House to Probe Eti­salat’s Exit

DPR in­dicts CBN, NPDC over rev­enue loses

THISDAY - - NEWS EXTRA - James Emejo in­Abuja

Chair­man, House of Rep­re­sen­ta­tives Ad-hoc Com­mit­tee in­ves­ti­gat­ing the op­er­a­tional ac­tiv­i­ties of telecom­mu­ni­ca­tions’ equip­ment and ser­vice com­pa­nies/ven­dors in Nige­ria, Hon. Ahmed Abu (APC, Niger), has said in­ves­ti­ga­tions will be ex­tended to de­ter­mine rea­sons why Eti­salat Group ex­ited the Nige­rian mar­ket in a rather ab­surd man­ner.

Not­ing that com­pa­nies “can’t just walk in and walk out just like” any­where in the world, he said Eti­salat’s exit could set a dan­ger­ous prece­dent in the telecom­mu­ni­ca­tions in­dus­try if some­thing was not done.

He told THISDAY in an in­ter­view yes­ter­day that for­mer Chair­man of Eti­salat Nige­ria, Mr. Ha­keem Bello Osagie, has been in­vited to give ev­i­dence be­fore the com­mit­tee, along­side other telecom­mu­ni­ca­tions chief ex­ec­u­tives at its re­sumed hear­ing today.

The com­mit­tee is prob­ing al­leged N143 bil­lion tax in­va­sion by tele­coms firms which have been ac­cused of em­ploy­ing de­layed tac­tics to dodge cur­rent rec­on­cil­i­a­tion ef­forts.

Abu had mulled serv­ing bench war­rants against the chief ex­ec­u­tives of ma­jor mo­bile telecom­mu­ni­ca­tions com­pa­nies over their fail­ure to ap­pear be­fore the com­mit­tee to de­fend the al­le­ga­tions.

Mean­while, the Depart­ment of Petroleum Re­sources (DPR) yes­ter­day said the Cen­tral Bank of Nige­ria (CBN) de­ter­mined the rate at which roy­al­ties paid in dol­lars are con­vert­ed­totheir­nairae­quiv­a­lent­be­fore re­mit­tance into the fed­er­a­tion ac­count.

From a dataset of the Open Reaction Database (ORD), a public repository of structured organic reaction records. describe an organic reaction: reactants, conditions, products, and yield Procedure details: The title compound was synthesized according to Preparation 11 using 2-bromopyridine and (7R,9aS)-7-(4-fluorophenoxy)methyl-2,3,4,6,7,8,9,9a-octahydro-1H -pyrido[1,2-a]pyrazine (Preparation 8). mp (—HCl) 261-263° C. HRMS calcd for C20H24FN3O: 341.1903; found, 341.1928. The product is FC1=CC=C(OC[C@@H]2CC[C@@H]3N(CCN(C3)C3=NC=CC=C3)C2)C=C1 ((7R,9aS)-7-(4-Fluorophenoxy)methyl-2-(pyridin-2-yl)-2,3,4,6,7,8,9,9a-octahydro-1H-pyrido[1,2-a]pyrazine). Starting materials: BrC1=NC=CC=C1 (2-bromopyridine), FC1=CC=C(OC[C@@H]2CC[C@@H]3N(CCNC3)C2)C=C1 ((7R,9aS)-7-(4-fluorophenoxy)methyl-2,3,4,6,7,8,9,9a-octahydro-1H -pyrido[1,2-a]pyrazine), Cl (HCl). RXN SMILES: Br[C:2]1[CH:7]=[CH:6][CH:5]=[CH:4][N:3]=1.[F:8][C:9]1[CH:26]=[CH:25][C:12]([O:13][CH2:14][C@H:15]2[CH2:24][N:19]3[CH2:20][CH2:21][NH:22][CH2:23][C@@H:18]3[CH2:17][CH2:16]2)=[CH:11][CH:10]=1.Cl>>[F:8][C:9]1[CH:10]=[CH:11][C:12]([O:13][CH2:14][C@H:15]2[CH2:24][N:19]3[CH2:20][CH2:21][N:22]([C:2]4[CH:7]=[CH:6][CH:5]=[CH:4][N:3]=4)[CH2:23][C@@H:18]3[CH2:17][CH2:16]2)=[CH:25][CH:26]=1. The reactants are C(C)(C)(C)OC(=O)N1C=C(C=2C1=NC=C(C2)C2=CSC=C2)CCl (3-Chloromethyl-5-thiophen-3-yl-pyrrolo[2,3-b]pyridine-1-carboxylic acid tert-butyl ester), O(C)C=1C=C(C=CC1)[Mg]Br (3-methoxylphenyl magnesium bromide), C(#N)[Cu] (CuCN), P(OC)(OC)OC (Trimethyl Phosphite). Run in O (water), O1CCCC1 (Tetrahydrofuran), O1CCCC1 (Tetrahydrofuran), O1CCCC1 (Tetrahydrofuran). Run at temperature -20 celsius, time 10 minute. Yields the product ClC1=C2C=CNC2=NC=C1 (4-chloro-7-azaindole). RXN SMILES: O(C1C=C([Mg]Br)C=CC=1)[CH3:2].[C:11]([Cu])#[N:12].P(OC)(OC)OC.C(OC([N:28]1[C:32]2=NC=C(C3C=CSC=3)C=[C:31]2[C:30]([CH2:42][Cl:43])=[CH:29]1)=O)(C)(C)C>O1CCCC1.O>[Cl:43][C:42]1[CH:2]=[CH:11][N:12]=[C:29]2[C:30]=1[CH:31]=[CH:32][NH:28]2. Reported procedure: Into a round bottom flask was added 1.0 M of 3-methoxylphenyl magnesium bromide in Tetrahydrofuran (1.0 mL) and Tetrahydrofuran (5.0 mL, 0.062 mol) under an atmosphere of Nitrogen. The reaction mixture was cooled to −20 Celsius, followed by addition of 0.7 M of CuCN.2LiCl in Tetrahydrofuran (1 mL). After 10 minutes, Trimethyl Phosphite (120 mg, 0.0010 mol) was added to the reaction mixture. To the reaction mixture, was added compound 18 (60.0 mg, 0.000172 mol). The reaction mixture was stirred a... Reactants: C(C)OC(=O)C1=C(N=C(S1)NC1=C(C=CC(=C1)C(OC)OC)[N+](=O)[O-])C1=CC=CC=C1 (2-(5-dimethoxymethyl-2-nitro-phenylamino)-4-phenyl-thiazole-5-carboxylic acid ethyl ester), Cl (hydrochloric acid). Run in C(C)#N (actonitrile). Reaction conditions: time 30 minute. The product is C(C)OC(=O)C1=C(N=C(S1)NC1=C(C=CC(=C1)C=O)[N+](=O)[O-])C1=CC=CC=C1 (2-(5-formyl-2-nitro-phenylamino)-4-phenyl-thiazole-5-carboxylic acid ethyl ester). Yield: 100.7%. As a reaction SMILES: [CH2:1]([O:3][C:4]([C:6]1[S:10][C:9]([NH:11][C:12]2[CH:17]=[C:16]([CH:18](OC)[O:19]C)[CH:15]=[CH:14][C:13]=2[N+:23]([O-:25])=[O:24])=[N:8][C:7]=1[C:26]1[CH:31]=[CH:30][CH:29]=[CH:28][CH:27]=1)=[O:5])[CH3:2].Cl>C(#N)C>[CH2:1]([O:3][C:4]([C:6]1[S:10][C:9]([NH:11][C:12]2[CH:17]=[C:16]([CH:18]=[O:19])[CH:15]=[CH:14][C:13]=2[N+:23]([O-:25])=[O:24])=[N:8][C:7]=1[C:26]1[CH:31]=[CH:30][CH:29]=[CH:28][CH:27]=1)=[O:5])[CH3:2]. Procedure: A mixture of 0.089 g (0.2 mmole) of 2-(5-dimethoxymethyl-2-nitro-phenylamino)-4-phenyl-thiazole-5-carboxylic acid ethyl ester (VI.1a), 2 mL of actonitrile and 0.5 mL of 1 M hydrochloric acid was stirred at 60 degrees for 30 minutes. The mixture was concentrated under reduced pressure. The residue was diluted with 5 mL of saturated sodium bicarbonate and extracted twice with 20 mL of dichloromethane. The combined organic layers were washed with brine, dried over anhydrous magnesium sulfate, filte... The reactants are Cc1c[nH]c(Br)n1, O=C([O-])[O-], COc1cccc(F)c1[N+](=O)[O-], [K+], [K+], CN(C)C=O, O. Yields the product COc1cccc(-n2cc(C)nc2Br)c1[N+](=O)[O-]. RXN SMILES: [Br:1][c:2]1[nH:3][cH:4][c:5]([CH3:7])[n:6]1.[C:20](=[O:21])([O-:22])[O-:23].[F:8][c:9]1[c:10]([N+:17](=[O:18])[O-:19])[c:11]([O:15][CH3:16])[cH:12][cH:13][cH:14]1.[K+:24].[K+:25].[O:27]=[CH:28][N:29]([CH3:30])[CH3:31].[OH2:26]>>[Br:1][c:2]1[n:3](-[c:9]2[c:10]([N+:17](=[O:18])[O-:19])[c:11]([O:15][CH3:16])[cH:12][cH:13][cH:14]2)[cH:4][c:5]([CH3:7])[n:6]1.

Speak­ing dur­ing an in­ter­face with the House Ad­hoc Com­mit­tee in­ves­ti­gat­ing rev­enue leak­ages in the oil and gas sec­tor from Jan­uary 2016 to Jan­uary, 2017 which is chaired by Hon. Jarigbe Agom Jarigbe (PDP, Cross River) DPR of Head Planning, Mrs. Fo­lasade Odunuga, urged the com­mit­tee to pres­sure the Nige­ria Na­tional Petroleum Cor­po­ra­tion (NNPC) on why its sub­sidiary, the Na­tional Petroleum De­vel­op­ment Com­pany (NPDC), has re­fused to pay roy­al­ties on its crude pro­duc­tion ac­tiv­i­ties.

She also said: “NPDC re­mains the worst debtor in the oil and gas in­dus­try.”Ac­cord­ing to some of the re­ceipts made avail­able to the law­mak­ers, the re­mit­ted amount (in naira) into the fed­er­a­tion ac­count fell short of its dol­lar value us­ing cur­rent ex­change rates, prompt­ing law­mak­ers to ques­tion the trans­ac­tion which could have been un­der the su­per­vi­sion of the DPR.

It was ob­served that the CBN had been con­vert­ing dol­lar re­mit­tances us­ing about N167 to $1 in­stead of the cur­rent N305 to $1.

Odunuga, how­ever in­formed the com­mit­tee that “roy­al­ties on crude oil are paid strictly in dol­lars di­rectly into the fed­er­a­tion ac­count in JP Mor­gan, man­aged by the CBN.”

She ex­plained that there are other roy­al­ties that come in both naira and dol­lars, adding that pay­ment in­voice is based on what cur­rency it was paid in.

The com­mit­tee fur­ther sought clar­i­fi­ca­tion on in­voices show­ing DPR con­vert­ing dol­lars into naira be­fore re­mit­tance to gov­ern­ment ac­counts. But the DPR of­fi­cials ex­plained that such is never done as the depart­ment doesn’t han­dle cash di­rectly.

She said: “Re­ceipts are al­ways writ­ten af­ter we get our state­ment of ac­count from the CBN. We do not re­ceive any money nor have any in­ter­face with any pay­ment. All pay­ments are made di­rectly to the fed­er­a­tion ac­count. It’s their obli­ga­tion to pay be­fore we eval­u­ate be­cause the law al­lows them to pay within 90 days.”

Asked why they don’t doubt what­ever the CBN gives to them, and if it has never oc­curred to the DPR that the fed­eral gov­ern­ment was be­ing short changed by what the CBN al­legedly dis­closed as paid in naira com­po­nent, DPR di­rec­tor, Morde­cai Baba Ladan, said: “We’ve had a good work­ing re­la­tion­ship with the CBN over the years and we’ve not had any iota of doubt that what the CBN gave to us was in­ac­cu­rate. So to say that we go and do in­de­pen­dent in­ves­ti­ga­tion as to the facts given to us by the CBN has never crossed our minds.”

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